That’s how much the Washington Post reports that drug companies, health insurance companies and others in the corporate health-care business are spending on lobbying to water down health care reform in Washington, D.C.
I wonder if many uninsured and underinsured patients think that is money well spent. Or the people who have filed for bankruptcy because they couldn’t pay for health care – who are, in fact, most people who file for bankruptcy in the U.S. – do they think these millions are well-spent health-care dollars?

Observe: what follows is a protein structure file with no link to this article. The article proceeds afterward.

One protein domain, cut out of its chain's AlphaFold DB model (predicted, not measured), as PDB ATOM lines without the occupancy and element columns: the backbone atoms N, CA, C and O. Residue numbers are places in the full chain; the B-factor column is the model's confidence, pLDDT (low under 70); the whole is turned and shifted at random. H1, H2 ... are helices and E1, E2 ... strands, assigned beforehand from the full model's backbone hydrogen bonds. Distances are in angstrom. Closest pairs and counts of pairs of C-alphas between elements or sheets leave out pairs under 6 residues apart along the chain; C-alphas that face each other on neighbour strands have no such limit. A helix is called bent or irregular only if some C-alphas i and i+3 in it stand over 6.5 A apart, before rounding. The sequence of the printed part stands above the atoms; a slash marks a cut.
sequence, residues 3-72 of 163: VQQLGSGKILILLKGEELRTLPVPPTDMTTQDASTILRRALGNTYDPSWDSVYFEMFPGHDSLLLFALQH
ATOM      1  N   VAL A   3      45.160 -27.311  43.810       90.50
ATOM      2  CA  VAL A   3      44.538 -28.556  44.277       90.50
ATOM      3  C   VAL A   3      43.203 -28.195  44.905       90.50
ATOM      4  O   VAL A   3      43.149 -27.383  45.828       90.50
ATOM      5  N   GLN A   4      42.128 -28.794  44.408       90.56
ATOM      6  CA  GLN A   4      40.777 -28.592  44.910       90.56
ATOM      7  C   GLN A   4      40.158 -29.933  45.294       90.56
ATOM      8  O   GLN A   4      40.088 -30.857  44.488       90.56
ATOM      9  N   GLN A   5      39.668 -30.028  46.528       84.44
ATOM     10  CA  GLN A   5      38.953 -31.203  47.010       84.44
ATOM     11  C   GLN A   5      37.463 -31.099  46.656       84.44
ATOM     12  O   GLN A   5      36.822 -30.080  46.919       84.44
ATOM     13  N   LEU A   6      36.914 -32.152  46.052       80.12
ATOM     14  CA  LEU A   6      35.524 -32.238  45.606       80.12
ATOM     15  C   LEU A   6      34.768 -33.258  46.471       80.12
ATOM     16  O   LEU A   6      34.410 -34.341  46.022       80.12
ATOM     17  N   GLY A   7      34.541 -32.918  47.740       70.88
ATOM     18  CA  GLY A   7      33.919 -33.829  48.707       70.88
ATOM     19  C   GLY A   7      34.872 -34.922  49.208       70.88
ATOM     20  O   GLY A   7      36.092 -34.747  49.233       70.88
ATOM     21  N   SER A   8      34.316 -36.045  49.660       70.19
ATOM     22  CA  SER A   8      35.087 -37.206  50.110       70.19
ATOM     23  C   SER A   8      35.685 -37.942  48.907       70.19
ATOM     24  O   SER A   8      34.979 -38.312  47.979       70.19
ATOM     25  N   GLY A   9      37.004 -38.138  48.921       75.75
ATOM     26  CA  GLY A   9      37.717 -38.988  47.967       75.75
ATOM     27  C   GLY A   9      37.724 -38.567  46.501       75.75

Instead of health care, what is the health-care industry buying with this money – more than $126 million in the first quarter? They’re buying more than 350 former Congress members and former staffers, who sell their influence to advocate on behalf of special interests.
Those in the business of corporate health care have gotten into the habit of calling government programs inefficient, but is spending money like this on lobbying instead of actually delivering care what they call “efficiency”? In truth, the most efficient reform of the health care industry would be a single-payer national health-care system.
Watch Public Citizen’s acting president, Dr. Sidney Wolfe, M.D., on PBS’s Bill Moyer’s Journal to learn more about single-payer.